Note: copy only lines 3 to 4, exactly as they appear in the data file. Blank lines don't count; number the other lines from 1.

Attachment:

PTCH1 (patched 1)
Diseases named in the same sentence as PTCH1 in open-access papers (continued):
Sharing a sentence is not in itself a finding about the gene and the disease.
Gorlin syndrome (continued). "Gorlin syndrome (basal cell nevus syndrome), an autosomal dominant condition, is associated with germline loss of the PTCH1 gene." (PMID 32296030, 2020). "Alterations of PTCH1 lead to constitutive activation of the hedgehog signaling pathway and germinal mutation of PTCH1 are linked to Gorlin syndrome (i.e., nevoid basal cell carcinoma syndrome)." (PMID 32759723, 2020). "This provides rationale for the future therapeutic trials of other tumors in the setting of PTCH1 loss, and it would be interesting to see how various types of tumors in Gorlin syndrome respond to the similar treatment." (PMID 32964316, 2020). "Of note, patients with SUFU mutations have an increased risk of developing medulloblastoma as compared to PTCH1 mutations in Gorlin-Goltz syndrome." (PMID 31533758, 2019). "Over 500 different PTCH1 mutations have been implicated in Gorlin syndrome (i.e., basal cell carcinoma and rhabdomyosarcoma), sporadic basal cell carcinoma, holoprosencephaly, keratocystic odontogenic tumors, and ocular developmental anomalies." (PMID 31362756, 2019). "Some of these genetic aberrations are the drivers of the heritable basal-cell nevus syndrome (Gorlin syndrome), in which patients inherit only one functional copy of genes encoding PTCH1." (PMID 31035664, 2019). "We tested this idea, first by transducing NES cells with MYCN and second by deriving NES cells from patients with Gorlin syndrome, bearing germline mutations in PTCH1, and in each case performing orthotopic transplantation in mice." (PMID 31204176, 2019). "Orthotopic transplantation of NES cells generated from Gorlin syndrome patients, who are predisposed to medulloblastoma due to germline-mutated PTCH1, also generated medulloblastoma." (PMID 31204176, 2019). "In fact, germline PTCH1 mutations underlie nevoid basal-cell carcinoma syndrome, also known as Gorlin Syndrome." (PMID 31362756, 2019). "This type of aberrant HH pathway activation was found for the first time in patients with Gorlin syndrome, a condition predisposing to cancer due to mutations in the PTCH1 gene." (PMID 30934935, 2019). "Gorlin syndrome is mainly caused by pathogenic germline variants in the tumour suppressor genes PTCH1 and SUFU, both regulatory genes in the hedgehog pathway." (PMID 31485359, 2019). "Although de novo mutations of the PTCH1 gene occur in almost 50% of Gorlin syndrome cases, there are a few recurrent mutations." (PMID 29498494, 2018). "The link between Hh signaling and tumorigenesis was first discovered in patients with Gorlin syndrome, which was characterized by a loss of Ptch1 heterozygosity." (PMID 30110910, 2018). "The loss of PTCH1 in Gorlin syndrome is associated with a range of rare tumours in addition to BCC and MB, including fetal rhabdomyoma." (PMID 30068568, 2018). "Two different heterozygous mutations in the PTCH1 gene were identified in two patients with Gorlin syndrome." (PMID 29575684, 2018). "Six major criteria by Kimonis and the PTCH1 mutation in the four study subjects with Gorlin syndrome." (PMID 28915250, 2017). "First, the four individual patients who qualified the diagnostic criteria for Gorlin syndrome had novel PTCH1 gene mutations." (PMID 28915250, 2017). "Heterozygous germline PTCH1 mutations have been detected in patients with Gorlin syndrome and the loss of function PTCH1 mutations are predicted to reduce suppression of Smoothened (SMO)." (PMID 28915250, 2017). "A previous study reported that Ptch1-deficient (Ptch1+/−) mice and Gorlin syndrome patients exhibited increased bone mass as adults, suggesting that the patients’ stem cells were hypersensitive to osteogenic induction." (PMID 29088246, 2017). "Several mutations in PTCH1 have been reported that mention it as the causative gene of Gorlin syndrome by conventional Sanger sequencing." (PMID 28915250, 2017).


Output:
Sharing a sentence is not in itself a finding about the gene and the disease.
Gorlin syndrome (continued). "Gorlin syndrome (basal cell nevus syndrome), an autosomal dominant condition, is associated with germline loss of the PTCH1 gene." (PMID 32296030, 2020). "Alterations of PTCH1 lead to constitutive activation of the hedgehog signaling pathway and germinal mutation of PTCH1 are linked to Gorlin syndrome (i.e., nevoid basal cell carcinoma syndrome)." (PMID 32759723, 2020). "This provides rationale for the future therapeutic trials of other tumors in the setting of PTCH1 loss, and it would be interesting to see how various types of tumors in Gorlin syndrome respond to the similar treatment." (PMID 32964316, 2020). "Of note, patients with SUFU mutations have an increased risk of developing medulloblastoma as compared to PTCH1 mutations in Gorlin-Goltz syndrome." (PMID 31533758, 2019). "Over 500 different PTCH1 mutations have been implicated in Gorlin syndrome (i.e., basal cell carcinoma and rhabdomyosarcoma), sporadic basal cell carcinoma, holoprosencephaly, keratocystic odontogenic tumors, and ocular developmental anomalies." (PMID 31362756, 2019). "Some of these genetic aberrations are the drivers of the heritable basal-cell nevus syndrome (Gorlin syndrome), in which patients inherit only one functional copy of genes encoding PTCH1." (PMID 31035664, 2019). "We tested this idea, first by transducing NES cells with MYCN and second by deriving NES cells from patients with Gorlin syndrome, bearing germline mutations in PTCH1, and in each case performing orthotopic transplantation in mice." (PMID 31204176, 2019). "Orthotopic transplantation of NES cells generated from Gorlin syndrome patients, who are predisposed to medulloblastoma due to germline-mutated PTCH1, also generated medulloblastoma." (PMID 31204176, 2019). "In fact, germline PTCH1 mutations underlie nevoid basal-cell carcinoma syndrome, also known as Gorlin Syndrome." (PMID 31362756, 2019). "This type of aberrant HH pathway activation was found for the first time in patients with Gorlin syndrome, a condition predisposing to cancer due to mutations in the PTCH1 gene." (PMID 30934935, 2019). "Gorlin syndrome is mainly caused by pathogenic germline variants in the tumour suppressor genes PTCH1 and SUFU, both regulatory genes in the hedgehog pathway." (PMID 31485359, 2019). "Although de novo mutations of the PTCH1 gene occur in almost 50% of Gorlin syndrome cases, there are a few recurrent mutations." (PMID 29498494, 2018). "The link between Hh signaling and tumorigenesis was first discovered in patients with Gorlin syndrome, which was characterized by a loss of Ptch1 heterozygosity." (PMID 30110910, 2018). "The loss of PTCH1 in Gorlin syndrome is associated with a range of rare tumours in addition to BCC and MB, including fetal rhabdomyoma." (PMID 30068568, 2018). "Two different heterozygous mutations in the PTCH1 gene were identified in two patients with Gorlin syndrome." (PMID 29575684, 2018). "Six major criteria by Kimonis and the PTCH1 mutation in the four study subjects with Gorlin syndrome." (PMID 28915250, 2017). "First, the four individual patients who qualified the diagnostic criteria for Gorlin syndrome had novel PTCH1 gene mutations." (PMID 28915250, 2017). "Heterozygous germline PTCH1 mutations have been detected in patients with Gorlin syndrome and the loss of function PTCH1 mutations are predicted to reduce suppression of Smoothened (SMO)." (PMID 28915250, 2017). "A previous study reported that Ptch1-deficient (Ptch1+/−) mice and Gorlin syndrome patients exhibited increased bone mass as adults, suggesting that the patients’ stem cells were hypersensitive to osteogenic induction." (PMID 29088246, 2017). "Several mutations in PTCH1 have been reported that mention it as the causative gene of Gorlin syndrome by conventional Sanger sequencing." (PMID 28915250, 2017).